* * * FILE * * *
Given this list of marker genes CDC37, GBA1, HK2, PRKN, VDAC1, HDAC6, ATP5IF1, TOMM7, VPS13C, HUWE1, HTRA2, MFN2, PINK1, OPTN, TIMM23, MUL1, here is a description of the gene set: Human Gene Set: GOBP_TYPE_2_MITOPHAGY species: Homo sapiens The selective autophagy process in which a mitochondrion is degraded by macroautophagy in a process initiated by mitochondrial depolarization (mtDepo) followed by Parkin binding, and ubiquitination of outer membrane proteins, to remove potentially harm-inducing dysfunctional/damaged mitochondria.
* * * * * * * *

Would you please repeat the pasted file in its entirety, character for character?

Given this list of marker genes CDC37, GBA1, HK2, PRKN, VDAC1, HDAC6, ATP5IF1, TOMM7, VPS13C, HUWE1, HTRA2, MFN2, PINK1, OPTN, TIMM23, MUL1, here is a description of the gene set: Human Gene Set: GOBP_TYPE_2_MITOPHAGY species: Homo sapiens The selective autophagy process in which a mitochondrion is degraded by macroautophagy in a process initiated by mitochondrial depolarization (mtDepo) followed by Parkin binding, and ubiquitination of outer membrane proteins, to remove potentially harm-inducing dysfunctional/damaged mitochondria.